You have a music fan on your Christmas list, 60’s and 70’s rock mostly, and you’re looking for a book. Perhaps another crappy Brian Jones biography is what he needs. Or not. In reality, the only book you want to get your music lover this Christmas is Glyn Johns’ great autobiography, Sound Man: A Life Recording Hits with The Rolling Stones, The Who, Led Zeppelin, The Eagles, Eric Clapton, The Faces . . .. I myself have purchased copies for two music fans on my list.
Johns’ started out as an Engineer in the very early days of rock and roll, engineering the earliest Stones and Who singles in London’s IBC studio, “which was without a doubt the finest independent recording studio in Europe at that time.” He got his first job at IBC out of school, strictly because his sister knew someone who worked there and he loved music. He started as a man Friday, setting up microphones, running cable and brewing tea. His first engineering job came as a result of a weekend session in 1964 by Georgie Fame, “Rhythm and Blues at the Flamingo,” and nobody else wanting to do it. It’s success, and his age, meant that he was well placed for the rock and roll revolution that was just about to sweep London.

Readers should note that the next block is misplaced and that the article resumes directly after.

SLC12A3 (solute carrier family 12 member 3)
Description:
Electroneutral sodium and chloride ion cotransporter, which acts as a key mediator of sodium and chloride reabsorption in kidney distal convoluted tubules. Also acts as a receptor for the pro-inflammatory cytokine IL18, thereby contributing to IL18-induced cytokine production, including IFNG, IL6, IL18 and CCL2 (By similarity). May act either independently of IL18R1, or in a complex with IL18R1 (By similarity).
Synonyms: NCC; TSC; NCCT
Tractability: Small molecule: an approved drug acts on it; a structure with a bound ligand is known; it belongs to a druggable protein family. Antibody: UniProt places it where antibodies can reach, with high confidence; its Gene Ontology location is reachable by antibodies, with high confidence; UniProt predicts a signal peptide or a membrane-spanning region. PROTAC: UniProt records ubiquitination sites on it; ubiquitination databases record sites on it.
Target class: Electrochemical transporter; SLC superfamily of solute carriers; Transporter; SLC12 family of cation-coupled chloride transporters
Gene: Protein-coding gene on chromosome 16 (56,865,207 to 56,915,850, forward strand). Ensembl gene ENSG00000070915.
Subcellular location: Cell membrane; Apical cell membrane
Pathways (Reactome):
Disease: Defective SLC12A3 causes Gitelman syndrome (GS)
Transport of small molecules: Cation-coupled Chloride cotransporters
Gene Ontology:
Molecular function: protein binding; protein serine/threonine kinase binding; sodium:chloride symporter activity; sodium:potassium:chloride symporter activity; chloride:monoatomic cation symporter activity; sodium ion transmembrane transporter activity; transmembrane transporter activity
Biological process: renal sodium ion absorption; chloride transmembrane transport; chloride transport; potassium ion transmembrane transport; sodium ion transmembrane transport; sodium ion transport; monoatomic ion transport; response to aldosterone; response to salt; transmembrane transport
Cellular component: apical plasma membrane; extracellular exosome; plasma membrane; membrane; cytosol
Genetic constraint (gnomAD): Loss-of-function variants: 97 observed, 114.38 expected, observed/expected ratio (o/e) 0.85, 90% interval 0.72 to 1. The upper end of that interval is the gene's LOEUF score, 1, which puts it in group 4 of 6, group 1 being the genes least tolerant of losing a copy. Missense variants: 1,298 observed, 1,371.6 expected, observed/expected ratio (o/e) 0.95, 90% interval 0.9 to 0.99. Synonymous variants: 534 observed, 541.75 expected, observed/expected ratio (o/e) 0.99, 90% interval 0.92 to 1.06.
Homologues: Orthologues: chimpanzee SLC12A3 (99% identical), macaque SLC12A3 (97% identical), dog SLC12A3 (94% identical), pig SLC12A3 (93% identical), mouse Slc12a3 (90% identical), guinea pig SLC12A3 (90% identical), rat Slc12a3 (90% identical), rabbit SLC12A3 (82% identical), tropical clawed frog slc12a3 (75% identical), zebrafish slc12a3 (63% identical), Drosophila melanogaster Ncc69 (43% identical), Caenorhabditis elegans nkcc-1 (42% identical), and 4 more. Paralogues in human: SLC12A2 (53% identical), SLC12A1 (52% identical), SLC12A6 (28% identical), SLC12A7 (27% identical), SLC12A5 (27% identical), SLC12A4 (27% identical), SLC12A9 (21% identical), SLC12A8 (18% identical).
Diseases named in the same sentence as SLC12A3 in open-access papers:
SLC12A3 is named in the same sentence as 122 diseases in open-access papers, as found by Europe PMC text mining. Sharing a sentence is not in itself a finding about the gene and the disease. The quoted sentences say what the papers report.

Sound Man isn’t a great book, though, just because Johns’ is the Forrest Gump of the British Invasion: he first heard Jimmy Page at a boys club talent show when they were both about 12, saw Jeff Beck in the Tridents, his pre-Yardbirds band, and lived with original Rolling Stone Ian Stewart (in fact, he and Stewart’s rented house was a gathering point for the very early Stones). Sound Man is also a book that sticks to the music. There is no chapter, no story in Sound Man that is not directly related to Johns’ career in music. There’s no grandpa Gus took me across the river for fish and chips stories here. Childhood stories are either of the church choir, a budding singing career or summers on a uncles farm, the uncle of whom was a guitar player and American folk music fan.
Similarly, Johns, who claims to have never done any drugs, never smoked a joint, keeps the stories of the musicians he worked with to musical ones. If he has various tales of debauchery, he keeps them to himself. But what a list of musicians he did work with:
The Kinks (All Day and All of the Night/I Gotta Move, and You Really Got Me/It’s All Right)
The Rolling Stones ( from 1965’s December’s Children (And Everybody’s) to 1975’s Black and Blue)
The Pretty Things
The Small Faces and The Faces
Led Zeppelin (the first album)
The Steve Miller Band
That’s the partial list.
When I had to choose a Christmas present for music fans on my list, I chose Sound Man by Glyn Johns. It’s the best music book I’ve read in a long time.